Chapter 4, “Visiting the Gulag,” has been published in a revised form in The Russian Review (Jeffrey Hardy, “Gulag Tourism: Khrushchev’s ‘Show’ Prisons in the Cold War Context, 1954–59.” The Russian Review 71 (2012): 49-78). It is worth noting that some of the strengths of Hardy’s dissertation really shine through in this chapter. Here he links Khrushchev’s Gulag reforms to broader Cold War goals by focusing on how the authorities prepared certain camps and prisons for official visits from foreign delegations, hoping to create a favorable impression in the foreign news media. This chapter thus also illustrates Hardy’s persistent efforts to place the Gulag within a global context, and also represents an almost complete break from the historiography of the period, which focuses primarily on issues of resistance and release.

Finally, Chapter 5 looks at the period from 1960-64, seen by Solzhenitsyn and others as a continuation of—or return to—the repressiveness of the Stalin-era system. Hardy rightly notes that while historians such as Miriam Dobson and Marc Elie have added considerable nuance to this characterization, the overall narrative of counter-reform remains intact (Miriam Dobson, Khrushchev’s Cold Summer: Gulag Returnees, Crime, and the Fate of Reform after Stalin. Ithaca: Cornell University Press, 2009; and Marc Elie, “Khrushchev’s Gulag: The Soviet Penitentiary System after Stalin’s Death, 1953-64.” In Denis Kozlov and Eleonory Gilburd (ed.), The Thaw: Soviet Society and Culture during the 1950s and 1960s. Ithaca: Cornell University Press, forthcoming). Hardy himself does not do away with the narrative altogether, either, but argues essentially that scholars have placed too much emphasis on repressive measures. As he writes, “one should not be surprised to still find oppression, corruption, confusion of aims, and disparities between rhetoric and reality, for such are the realities of virtually every system of incarceration.” (p. 224) In short, Hardy argues that many of the 1950s reforms remained in place even in the 1960s, and while there was certainly a renewed emphasis on incarceration as punishment during this period, this did not mean a return to Stalin-era repression, especially as “a few of the more onerous provisions of the 1961 statute [on Prisons and Collective Labor Colonies] were reversed in the following years, and Gulag administrators were often lax in applying the new strictures called for by the statute” (p. 259).

As should be clear from this brief overview, Hardy’s dissertation is highly significant in relation to the historiography at almost very turn. “Khrushchev’s Gulag” mostly sidesteps the well-worn topics of the post-Stalinist Gulag, including the uprisings and strikes in such places as Norilsk and Vorkuta, and the reintegration of prisoners into Soviet society, except where these topics intersect with the issue of post-Stalin reforms. The decision not to focus on better-known topics serves an important function. Hardy can turn his attention almost exclusively to a topic that has not received significant attention in the literature: the actual process of reform, from debates at the upper echelons of the Party and the Gulag hierarchy, to the effects these reforms had on the ground. Most scholars dismiss Khrushchev’s efforts as superficial at best, especially given the shift in the early 1960s. But Hardy’s significant contribution is to take seriously this process of reform. Furthermore, his frequent comparative remarks place the Gulag in a global context of penal reform, and it is surprising how well Gulag practices of the Khrushchev era fit within broader discussions concerning penology.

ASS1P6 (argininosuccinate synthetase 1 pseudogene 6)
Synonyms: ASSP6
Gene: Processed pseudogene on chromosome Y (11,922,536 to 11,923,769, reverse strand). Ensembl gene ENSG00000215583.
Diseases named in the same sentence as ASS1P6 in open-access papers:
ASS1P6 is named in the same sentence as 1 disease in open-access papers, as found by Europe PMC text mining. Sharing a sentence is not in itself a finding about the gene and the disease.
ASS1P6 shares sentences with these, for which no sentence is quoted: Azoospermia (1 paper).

Wilson T. Bell
Department of History
Thompson Rivers University

Primary Sources

Archive of the History of Political Repressions in the USSR (1918-1956), Memorial Society, collection 2: Memoirs and literary works
Branch of the Estonian State Archive (ERAF), multiple collections
State Archive Branch of the Ministry of Internal Affairs of Ukraine (GDA MVS), multiple collections
State Archive of Magadan Province (GAMO), collection R-23 (Dalstroi)
State Archive of the Russian Federation (GARF), multiple collections

Dissertation Information

Princeton University. 2011. vii+298pp. Primary Advisor: Stephen Kotkin.


Image: Joseph Stalin and Nikita Khrushchev in 1936. Wikimedia Commons.